Friday, February 6, 2009
Tombstones can often give a great deal of information about an ancestor. Names, dates, places, even information on the family can be included on a tombstone. Once people find the tombstone of an ancestor, they hurry to enter the information into their genealogy programs. But when it comes time to cite the source of this new found information, many people get stuck: Is this a primary source or a secondary source?
The answer to that question is that all information on a tombstone is from a secondary source.
The first reason that a tombstone is considered a secondary source is that the information on the tombstone is only as accurate as the informats memory. It is so easy for birth dates and places to be wrong - even for a name to be wrong. One of my ancestors came to the U.S from Germany with his birth name being Anton Keppler. But on his tombstone, he is listed as Anthony Keppler, because as he assimilated with American culture, he let his name become Americanized.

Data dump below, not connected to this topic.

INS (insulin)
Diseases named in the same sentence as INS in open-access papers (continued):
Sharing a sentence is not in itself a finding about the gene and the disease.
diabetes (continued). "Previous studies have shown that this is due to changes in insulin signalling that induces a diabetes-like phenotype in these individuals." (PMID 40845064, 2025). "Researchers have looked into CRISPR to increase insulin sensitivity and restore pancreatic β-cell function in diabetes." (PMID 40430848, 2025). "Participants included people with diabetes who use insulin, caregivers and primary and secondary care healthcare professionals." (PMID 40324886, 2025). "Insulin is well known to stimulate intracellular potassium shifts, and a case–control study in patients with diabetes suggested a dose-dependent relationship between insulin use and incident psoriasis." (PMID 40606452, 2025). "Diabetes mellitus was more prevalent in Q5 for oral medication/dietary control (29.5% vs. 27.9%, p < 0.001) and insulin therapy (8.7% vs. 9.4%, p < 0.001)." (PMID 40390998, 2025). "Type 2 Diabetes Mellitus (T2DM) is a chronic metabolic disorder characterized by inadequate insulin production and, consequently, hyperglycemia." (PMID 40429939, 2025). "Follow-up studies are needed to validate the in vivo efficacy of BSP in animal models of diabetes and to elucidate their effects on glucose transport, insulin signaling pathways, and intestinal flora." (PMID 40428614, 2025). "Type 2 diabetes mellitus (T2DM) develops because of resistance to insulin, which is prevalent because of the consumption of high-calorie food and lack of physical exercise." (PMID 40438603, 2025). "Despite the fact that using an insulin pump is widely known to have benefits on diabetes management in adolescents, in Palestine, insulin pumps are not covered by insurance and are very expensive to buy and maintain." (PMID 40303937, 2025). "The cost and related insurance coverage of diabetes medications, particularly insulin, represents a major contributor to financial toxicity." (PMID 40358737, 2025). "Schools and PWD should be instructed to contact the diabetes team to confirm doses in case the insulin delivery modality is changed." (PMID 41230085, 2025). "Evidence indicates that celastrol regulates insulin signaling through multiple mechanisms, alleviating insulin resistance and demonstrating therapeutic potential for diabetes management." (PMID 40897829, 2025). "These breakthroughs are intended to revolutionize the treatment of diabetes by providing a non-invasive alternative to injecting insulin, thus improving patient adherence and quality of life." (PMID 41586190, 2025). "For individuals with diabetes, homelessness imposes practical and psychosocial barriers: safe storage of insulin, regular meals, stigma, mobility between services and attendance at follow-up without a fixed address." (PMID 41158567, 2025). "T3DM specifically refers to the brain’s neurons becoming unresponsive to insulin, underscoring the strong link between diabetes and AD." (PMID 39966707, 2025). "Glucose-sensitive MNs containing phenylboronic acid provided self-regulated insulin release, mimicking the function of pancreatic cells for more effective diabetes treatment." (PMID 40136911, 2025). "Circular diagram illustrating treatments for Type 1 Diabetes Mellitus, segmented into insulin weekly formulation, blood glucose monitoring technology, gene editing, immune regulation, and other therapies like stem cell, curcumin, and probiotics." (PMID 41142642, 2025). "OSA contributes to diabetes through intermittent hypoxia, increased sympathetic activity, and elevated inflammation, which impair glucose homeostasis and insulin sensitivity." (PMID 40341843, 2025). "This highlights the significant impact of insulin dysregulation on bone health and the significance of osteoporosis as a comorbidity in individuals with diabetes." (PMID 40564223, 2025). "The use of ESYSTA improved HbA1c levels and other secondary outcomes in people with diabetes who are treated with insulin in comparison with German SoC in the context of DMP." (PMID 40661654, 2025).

Sometimes, it took a while for the family to be able to afford a tombstone. So by the time the information was even put on the tombstone, it could be weeks, months, even years later. During the Great Depression, it was especially common for families to not be able to afford a tombstone. Money was simply not available for a tombstone, and sometimes families had to wait years before they could afford one. All of the information is now left up to family members as they are forced to try to remember dates.
Another reason why tombstones are considered a secondary source is that sometimes the stonemason made a mistake when carving in the details. Sometimes a name is mispelled or a date written incorrectly. You would think that these stones would be replaced, but sometimes the money was just not there.
The moral of the story is to never assume that the information on the stone is correct - more research is needed to confirm.